SILVER SPRING, MD — Although rates of breast cancer among U.S. female active-duty servicemembers have fluctuated slightly during the past 12 years, they also have remained fairly stable, according to a new study published in Medical Surveillance Monthly Report, a peer-reviewed journal on illnesses and diseases affecting service members from the Armed Forces Health Surveillance Center (AFHSC).1
During the study period from 2000 to 2012, 1,092 active component military women were diagnosed with breast cancer for a crude incident ratio of 40.6 per 100,000 person-years (p-yrs). Slightly more than 22% of those were ductal cinoma in situ (DCIS) cases.
The surveillance population included all women who served in the active component of the U.S. Armed Forces at any time during the surveillance period. All data used to determine incident cancer cases were derived from records routinely maintained in the Defense Medical Surveillance System (DMSS).
The year with the lowest annual incidence rate was 2006, with 28.6 per 100,000 p-yrs, while the highest was 2001, with an annual incidence rate 53.6 per 100,000 p-yrs.
“The most important observations from this study of active component servicewomen were [that] annual incidence rates of breast cancer have fluctuated up and down from year to year during the last 13 years but there has been no discernible longterm trend upward or downward,” said Army Col. William Corr, the deputy director of AFHSC’s division of Epidemiology and Analysis. “In addition, approximately 22% of all breast cancers diagnosed during the period were ductal carcinoma in situ (DCIS), the least invasive form of breast cancer.”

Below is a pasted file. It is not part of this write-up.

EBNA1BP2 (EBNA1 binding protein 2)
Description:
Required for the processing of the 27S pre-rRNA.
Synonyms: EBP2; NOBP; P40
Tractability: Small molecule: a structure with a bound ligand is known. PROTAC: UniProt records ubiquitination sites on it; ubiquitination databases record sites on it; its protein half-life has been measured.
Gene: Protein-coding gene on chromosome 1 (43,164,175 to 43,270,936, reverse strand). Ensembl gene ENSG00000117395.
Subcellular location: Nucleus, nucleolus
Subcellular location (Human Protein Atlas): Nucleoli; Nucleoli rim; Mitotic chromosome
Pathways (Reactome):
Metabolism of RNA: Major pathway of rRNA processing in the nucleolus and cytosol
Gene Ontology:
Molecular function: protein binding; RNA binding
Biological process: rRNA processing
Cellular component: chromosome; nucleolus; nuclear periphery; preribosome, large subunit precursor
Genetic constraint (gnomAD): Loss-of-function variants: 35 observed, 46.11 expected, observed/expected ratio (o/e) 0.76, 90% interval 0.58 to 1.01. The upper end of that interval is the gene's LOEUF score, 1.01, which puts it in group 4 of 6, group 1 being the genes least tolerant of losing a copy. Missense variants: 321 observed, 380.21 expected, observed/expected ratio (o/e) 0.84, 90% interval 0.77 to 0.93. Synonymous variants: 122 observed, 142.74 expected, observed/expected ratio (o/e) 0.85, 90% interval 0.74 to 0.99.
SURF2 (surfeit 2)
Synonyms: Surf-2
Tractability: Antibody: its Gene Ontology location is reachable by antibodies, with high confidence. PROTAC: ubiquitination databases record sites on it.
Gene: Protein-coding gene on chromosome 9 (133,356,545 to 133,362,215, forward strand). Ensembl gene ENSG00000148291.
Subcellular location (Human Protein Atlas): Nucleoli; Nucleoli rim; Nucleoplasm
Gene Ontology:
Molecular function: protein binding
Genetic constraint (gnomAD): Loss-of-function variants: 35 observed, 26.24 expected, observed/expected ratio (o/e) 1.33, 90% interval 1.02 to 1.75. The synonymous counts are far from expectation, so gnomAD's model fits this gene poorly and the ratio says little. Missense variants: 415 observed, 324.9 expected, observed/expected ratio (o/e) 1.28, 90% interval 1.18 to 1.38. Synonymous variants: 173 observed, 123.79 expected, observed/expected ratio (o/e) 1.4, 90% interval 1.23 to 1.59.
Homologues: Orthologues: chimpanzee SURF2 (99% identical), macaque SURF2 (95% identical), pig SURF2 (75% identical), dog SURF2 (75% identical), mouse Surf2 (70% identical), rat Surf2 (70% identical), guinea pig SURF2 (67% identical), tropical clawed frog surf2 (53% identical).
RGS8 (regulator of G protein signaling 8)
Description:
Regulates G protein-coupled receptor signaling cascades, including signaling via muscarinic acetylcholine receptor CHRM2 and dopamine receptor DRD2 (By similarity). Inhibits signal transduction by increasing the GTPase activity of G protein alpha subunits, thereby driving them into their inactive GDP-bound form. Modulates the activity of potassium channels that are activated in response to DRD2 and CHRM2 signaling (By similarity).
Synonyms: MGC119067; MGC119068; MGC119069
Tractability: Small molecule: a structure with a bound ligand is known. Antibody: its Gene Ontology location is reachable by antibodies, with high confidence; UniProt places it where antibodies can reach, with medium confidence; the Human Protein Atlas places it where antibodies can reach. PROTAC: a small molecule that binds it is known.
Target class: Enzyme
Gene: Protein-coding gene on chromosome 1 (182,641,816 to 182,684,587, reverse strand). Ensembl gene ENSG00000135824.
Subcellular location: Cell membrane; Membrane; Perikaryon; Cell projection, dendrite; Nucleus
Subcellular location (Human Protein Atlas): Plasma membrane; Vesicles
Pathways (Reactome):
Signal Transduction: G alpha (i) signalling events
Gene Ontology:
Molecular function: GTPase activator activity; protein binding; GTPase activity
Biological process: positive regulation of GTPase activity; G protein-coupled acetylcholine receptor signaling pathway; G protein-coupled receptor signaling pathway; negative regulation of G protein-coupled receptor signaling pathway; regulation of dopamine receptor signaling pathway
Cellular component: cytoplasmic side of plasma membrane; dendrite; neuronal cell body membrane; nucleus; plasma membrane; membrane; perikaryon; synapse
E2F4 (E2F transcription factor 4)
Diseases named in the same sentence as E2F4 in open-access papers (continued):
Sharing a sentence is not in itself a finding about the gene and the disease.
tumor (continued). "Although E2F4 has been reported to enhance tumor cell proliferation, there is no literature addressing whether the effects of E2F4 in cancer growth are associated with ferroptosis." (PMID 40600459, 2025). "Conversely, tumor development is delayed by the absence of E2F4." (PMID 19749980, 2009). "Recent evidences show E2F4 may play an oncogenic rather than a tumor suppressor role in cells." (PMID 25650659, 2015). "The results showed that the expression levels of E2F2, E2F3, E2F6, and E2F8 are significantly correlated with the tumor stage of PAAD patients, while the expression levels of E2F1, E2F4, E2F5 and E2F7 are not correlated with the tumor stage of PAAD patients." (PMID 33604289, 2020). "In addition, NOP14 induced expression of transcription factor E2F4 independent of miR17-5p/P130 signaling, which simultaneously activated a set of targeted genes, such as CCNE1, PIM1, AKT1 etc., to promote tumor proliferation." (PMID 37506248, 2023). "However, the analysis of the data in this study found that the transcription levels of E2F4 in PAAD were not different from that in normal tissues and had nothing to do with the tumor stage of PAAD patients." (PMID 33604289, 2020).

Crude incidence rates of DCIS fluctuated less dramatically during the period, averaging 9.1 per 100,000 p-yrs. An incident rate of 11 cases per 100,000 p-yrs was higher in 2012 than in 2000, where rates were 8 cases per 100,000 p-yrs, however. DCIS is less common than invasive breast cancer, but diagnosis rates have soared with widespread adoption of mammography.
The average incidence rate for invasive breast cancer was 31.5 per 100,000 p-yrs, with the rate being slightly lower at 32.1 in 2012 compared with 33.8 in 2000.
According to the report, older age was the strongest demographic correlate of increased risk of a breast cancer. In fact, the highest rates of diagnoses were among those older than 40 years, with DCIS more than four times common in the older group than in those 35 to 39 yearsold.
Crude incidence rates of both DCIS and invasive breast cancer were lower among members of the Marine Corps than the other military services, and servicemembers in healthcare occupations were more likely to have incident breast cancer rates.
Interestingly, black, non-Hispanic women had higher overall crude incidence rates of all types of breast cancer (rate: 49.0 per 100,000 p-yrs) than women in any other race-ethnicity category. Among civilians in the United States, the average annual breast cancer rate is highest in white, non-Hispanic women, followed by African-American women.
The authors suggested a factor contributing to the difference might be “the prevalence of screening mammography by race/ethnicity among female military members.”
The article also noted that women in the military are subject to relatively intensive medical screening, so cancers may be detected earlier in their clinical courses in active military than in civilian populations, making rates appear higher in those age groups. On the other hand, early detection and treatment of cancer can decrease mortality compared with civilians.
1Armed Forces Health Surveillance Center (AFHSC). Incident diagnoses of breast cancer, active component service women, U.S. Armed Forces, 2000-2012. MSMR. 2013